Member Spotlight

Roger Cox, '70

Roger CoxRoger Cox, mathematics ’70, has been a member of the Dean’s Leadership Council for more than 10 years. A co-founder of Cinco Networks, Inc., with his partners he built the company from the ground up to develop and market network management software. Cox served as the senior vice president of worldwide sales and set up distribution in North America, Europe, Asia, Latin America and Australia. In 1997, he and his partners sold Cinco Networks to Network General Corp., a Nasdaq company, and it was one of the largest software acquisitions of the year. After the acquisition, Cox served as vice president at Network General until he left the company in 1998.

Cox, who spent most of his life in Atlanta, is now retired and living in Destin, Fla., with his wife, Sherry. He enjoys tennis, saltwater fishing, bridge, spectator sports and college football. He also tutors high school students in algebra, geometry, pre-calculus and calculus.
He and his wife have two children, a son, Darryl Cox, international business ’98, who works in the technology industry in the Atlanta area, and a daughter, Maureen Cox-Myers, who is the sole proprietor of a horse farm in the Atlanta area.
cruiseA lifetime member of the Auburn Alumni Association, Cox is active in the Emerald Coast Auburn Club, which serves the Ft. Walton and Destin areas in Florida. He is currently serving his second year as the club’s secretary, and he was chair of the Nominating Committee for the past two years. He also served for three years on the club’s Board of Directors. When he lived in Atlanta, he was a member of the Atlanta Auburn Club for approximately 20 years.
In addition to serving his local Auburn Club, Cox and his wife support COSAM financially. They designated the Roger and Sherry Cox Endowed Scholarship, which is awarded to mathematics or applied mathematics students. They have also given generously to other areas in COSAM, such as the math building project.

How did you get involved in the Dean’s Leadership Council?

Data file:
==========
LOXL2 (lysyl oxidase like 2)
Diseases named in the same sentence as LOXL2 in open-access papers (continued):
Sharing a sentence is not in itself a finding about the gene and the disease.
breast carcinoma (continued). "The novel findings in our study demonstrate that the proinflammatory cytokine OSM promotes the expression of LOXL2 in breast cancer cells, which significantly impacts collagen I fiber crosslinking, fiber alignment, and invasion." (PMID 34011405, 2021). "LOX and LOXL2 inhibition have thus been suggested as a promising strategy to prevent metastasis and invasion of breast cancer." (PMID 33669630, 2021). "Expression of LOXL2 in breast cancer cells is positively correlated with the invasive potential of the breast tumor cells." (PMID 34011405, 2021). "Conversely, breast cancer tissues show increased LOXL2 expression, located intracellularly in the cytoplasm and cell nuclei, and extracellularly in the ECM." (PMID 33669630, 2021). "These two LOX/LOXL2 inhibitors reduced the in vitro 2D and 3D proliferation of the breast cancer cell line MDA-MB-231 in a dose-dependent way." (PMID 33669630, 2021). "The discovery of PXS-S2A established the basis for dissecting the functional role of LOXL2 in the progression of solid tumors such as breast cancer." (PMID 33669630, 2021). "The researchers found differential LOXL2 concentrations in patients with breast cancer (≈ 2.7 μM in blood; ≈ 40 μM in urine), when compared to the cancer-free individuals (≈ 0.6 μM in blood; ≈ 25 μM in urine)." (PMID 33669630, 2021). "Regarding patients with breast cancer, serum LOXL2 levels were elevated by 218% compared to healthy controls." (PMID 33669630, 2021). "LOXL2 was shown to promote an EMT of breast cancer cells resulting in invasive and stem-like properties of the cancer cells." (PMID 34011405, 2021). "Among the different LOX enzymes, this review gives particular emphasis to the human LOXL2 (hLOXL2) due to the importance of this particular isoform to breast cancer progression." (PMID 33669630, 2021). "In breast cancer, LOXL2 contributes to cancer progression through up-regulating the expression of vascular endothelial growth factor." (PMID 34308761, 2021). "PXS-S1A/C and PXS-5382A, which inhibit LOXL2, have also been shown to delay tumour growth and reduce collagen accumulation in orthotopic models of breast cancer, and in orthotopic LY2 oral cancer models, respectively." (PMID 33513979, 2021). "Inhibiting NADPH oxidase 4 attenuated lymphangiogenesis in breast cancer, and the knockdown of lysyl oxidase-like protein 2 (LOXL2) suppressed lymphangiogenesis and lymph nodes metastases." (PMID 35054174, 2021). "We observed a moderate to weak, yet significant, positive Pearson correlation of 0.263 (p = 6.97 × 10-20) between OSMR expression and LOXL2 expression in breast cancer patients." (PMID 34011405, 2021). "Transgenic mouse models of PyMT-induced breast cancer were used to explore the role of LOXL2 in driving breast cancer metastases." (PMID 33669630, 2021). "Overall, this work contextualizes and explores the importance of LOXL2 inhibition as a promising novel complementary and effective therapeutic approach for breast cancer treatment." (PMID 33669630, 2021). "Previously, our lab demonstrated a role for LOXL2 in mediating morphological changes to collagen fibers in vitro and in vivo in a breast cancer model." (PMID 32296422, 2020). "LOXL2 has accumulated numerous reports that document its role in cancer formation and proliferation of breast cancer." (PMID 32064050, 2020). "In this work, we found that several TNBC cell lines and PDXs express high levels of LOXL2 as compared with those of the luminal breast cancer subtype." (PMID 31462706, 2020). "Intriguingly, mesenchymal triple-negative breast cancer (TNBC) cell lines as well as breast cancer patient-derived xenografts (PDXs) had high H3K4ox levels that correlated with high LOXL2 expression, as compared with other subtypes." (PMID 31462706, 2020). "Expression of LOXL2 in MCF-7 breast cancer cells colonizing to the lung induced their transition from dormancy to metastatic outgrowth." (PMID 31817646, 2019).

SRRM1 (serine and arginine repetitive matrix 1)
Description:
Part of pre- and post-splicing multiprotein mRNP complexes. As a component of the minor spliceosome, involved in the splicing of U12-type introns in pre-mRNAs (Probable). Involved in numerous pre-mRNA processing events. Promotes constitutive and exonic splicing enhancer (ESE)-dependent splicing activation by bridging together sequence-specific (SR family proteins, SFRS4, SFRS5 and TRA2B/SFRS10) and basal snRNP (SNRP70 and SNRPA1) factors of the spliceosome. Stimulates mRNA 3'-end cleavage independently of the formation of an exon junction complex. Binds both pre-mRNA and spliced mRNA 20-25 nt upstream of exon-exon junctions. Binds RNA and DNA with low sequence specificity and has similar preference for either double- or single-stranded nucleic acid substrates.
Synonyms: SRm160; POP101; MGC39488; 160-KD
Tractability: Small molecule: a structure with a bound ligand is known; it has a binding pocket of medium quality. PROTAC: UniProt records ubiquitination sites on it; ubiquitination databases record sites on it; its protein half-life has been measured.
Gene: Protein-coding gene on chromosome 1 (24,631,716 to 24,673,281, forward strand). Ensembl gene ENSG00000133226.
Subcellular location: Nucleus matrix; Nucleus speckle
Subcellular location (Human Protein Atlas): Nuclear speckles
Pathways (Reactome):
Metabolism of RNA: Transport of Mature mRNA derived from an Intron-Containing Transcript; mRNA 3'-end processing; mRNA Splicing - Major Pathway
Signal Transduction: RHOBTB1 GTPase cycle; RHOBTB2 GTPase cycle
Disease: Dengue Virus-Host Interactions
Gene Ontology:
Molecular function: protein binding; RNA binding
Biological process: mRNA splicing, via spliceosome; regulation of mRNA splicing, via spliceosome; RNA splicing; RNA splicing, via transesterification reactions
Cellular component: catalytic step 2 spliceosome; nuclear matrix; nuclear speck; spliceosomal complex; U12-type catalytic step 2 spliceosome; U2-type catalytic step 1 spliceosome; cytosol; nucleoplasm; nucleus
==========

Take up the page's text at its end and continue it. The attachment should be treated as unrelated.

Tammy Hartwell asked me to come and observe a meeting; shortly thereafter I accepted an invitation. I wanted to do my part to help Auburn and COSAM and at the same time, meet new friends among alumni, faculty and undergraduates.

What talents and/or qualities do you possess that make you a valuable member of the Dean’s Leadership Council?

My professional experience has been more in the entrepreneurial area, which may be somewhat different from others on the council. My career was primarily in small business; others on the council have had much higher profile careers in much larger organizations (corporations, universities, government organizations, etc.).

BCS GameWhat do you believe are the greatest strengths of COSAM?

Excellent faculty and administration, motivated students and strong alumni support.

Is there a particular area of COSAM that holds significant interest for you?

I would really like to see Auburn and COSAM replace Parker Hall with a state-of-the-art mathematics building very soon. As an undergraduate, I took classes in Parker Hall in the 1960s. I think it is high time a replacement building is provided.

Why do you support COSAM financially?

I have supported COSAM in several ways over the last few years, and I believe it is important to assist Auburn and COSAM in attracting the best new students to attend Auburn. The education I received at Auburn had a great deal to do in whatever success I have enjoyed, and I want to help others to attain that same success in their lives.

fishingHow has your education at Auburn contributed to your success?

I took my first programming course while I was a mathematics student at Auburn. I don't believe it was a required course, but I took it as an elective. It was an old programming language called Fortran, and later at Auburn I took a COBOL course as well. This piqued my interest in computers. After my sophomore year I decided to enter the “co-op program,” a work-study partnership between Auburn and many employers who were seeking technical talent. Through the Auburn Co-op office, I wound up working as a programmer and analyst at the National Security Agency located at Fort Meade, Md., while I was still an undergraduate. For two years I alternated quarters attending Auburn, then working at NSA — I put a lot of miles on my ’67 Chevy in those two years. NSA was only interested in hiring engineers and math majors, so my choice to major in math was very important to landing the job. After graduation, I accepted a fulltime job at NSA and worked there for five more years. My math training taught me important critical thinking skills that were directly transferrable to the computer field. The programming work at NSA was more mathematically oriented than most commercial programming jobs, and I was particularly well prepared for the NSA environment due to my Auburn training. Even after I left NSA, I felt my math training was a great asset to enable me to compete effectively in the private sector.